In a troubling trend, performance in Mathematics and sciences in the Kenya Certificate of Secondary Education (KSCE) examination has been declining for the last three years, a Nation Newsplex review of national examination data reveals.
As candidates prepare to sit the 2017 KSCE starting Monday, the analysis finds that an overwhelming majority of the KCSE candidates failed in Mathematics and the sciences from 2014 to 2016.
Nearly 90 per cent, or 493,184 of the 569,733 candidates who sat the Mathematics Alternative A paper last year scored between C- and E. This was about a 10 percentage increase from each of the two previous years.
In contrast, four per cent (20,682) of the 2016 candidates scored either an A or A-. Half the candidates scored an E, the lowest grade, while the average mean grade was D, a drop from D+ in 2014 and 2015.
Performance in the Maths Alternative B paper was even worse, with 99 per cent of the 1,442 candidates who sat the paper scoring less than grade C. Less than one per cent, or three candidates, scored either grade A or A-.
On average, the proportion of candidates who scored the two top grades in both Mathematics papers was almost three times less than in 2014.
Last year, only 18 per cent of candidates who sat the Biology examination got at least grade C, a drop of more than half compared to 2015 when 40 per cent of candidates attained the grade and in 2014 when 38 per cent did the same.
The share of candidates who got D- and E in Biology in 2016 was almost triple (48 per cent) that of the previous year when 18 per cent of candidates got the same grades. In 2016, nearly 50 per cent of the candidates recorded the two lowest grades.
On the opposite side of the scorecard, only one per cent of the candidates got either A or A- in 2016, a fall from four per cent the previous year and five per cent in 2014. The mean grade attained in the subject last year dropped two places to D from C-.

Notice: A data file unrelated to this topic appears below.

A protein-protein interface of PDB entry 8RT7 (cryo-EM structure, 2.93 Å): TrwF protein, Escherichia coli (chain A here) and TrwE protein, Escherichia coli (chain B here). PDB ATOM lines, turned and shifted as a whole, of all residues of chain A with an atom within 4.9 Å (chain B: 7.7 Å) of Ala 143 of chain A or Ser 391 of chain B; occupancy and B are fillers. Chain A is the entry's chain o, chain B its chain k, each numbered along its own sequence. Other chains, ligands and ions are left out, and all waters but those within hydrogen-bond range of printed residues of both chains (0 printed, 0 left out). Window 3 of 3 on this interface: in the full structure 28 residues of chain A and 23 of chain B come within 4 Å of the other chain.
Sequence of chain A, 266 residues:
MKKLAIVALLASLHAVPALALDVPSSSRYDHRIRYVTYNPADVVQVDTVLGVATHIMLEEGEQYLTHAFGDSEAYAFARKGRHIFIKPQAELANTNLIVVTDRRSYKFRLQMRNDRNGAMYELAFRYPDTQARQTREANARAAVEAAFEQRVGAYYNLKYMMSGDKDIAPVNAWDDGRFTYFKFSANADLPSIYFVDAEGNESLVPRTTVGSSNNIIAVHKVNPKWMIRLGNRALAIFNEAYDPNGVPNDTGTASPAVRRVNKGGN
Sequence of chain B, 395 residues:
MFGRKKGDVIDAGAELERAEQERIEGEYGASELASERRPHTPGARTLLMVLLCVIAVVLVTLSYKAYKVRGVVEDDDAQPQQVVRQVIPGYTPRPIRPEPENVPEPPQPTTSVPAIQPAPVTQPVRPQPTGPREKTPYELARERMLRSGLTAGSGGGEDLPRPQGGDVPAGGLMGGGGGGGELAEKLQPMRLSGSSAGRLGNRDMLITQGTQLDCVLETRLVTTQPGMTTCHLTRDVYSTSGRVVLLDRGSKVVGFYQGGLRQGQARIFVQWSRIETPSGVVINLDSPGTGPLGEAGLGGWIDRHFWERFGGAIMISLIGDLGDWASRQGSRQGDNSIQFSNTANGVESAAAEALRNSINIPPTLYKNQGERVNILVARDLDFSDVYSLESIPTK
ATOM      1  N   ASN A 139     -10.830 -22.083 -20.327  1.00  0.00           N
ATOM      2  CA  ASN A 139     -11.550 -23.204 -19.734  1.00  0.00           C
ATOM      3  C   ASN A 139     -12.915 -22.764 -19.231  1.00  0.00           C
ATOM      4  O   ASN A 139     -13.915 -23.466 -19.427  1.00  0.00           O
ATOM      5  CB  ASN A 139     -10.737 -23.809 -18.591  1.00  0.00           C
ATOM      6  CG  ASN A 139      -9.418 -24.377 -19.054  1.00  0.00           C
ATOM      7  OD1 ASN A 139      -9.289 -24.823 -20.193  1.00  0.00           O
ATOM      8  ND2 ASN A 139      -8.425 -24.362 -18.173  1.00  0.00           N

Physics and Chemistry
Performance in Physics was better than in the other sciences. Half or 74,768 candidates who sat for the exam got grade D to E, a 12 per cent increase from 2014.
In contrast, only nine per cent or 13,026 scored an A or A-. The mean grade was C-, a drop from the last two previous years when the candidates recorded the midday way grade C.
With an average grade of D, performance in Chemistry was worse than the previous two years. In 2016, nine in ten candidates scored less than grade C compared to 7 in 10 in 2014. More than two-thirds of the students got D- and E while only one per cent scored A or A-.
As the 2017 KCSE exam starts, parents, teachers and student across the country are hoping that this year’s performance will reverse the downward trend, both in overall performance and in Mathematics and the sciences over the last three years.
More than half (52 per cent) of the 2016 KCSE candidates scored between mean grade D and E meaning that they did not even qualify for post-secondary certificate courses. This was almost double the share of candidates who scored the lower grades in the previous two years. In 2014, 128,885 (27 per cent) of the candidates attained grade D to E compared to 133,563 (26 per cent) in 2015 and 295,463 (52 per cent) in 2016, a major increase.
Only one in six candidates attained the university cut off point of C+ compared to a third in the two previous years.
Fewer and fewer students are attaining grade A in the KCSE examination. Last year 141 or 0.02 per cent scored grade A, down from 2,685 or 0.5 per cent the previous year and 3,042 (0.6 per cent) in 2014.
In 2016, only 23 per cent of the candidates scored a mean grade of C and above which was about half the proportion who managed the grade in the two previous years. Only one in six candidates attained the university cut off point of C+ compared to a third in the two previous years.
A baseline study by the Centre for Mathematics, Science and Technology Education in Africa (Cemastea), a government agency, shows that teachers routinely advise students they consider weak not to take up science courses, when they should be encouraging them instead.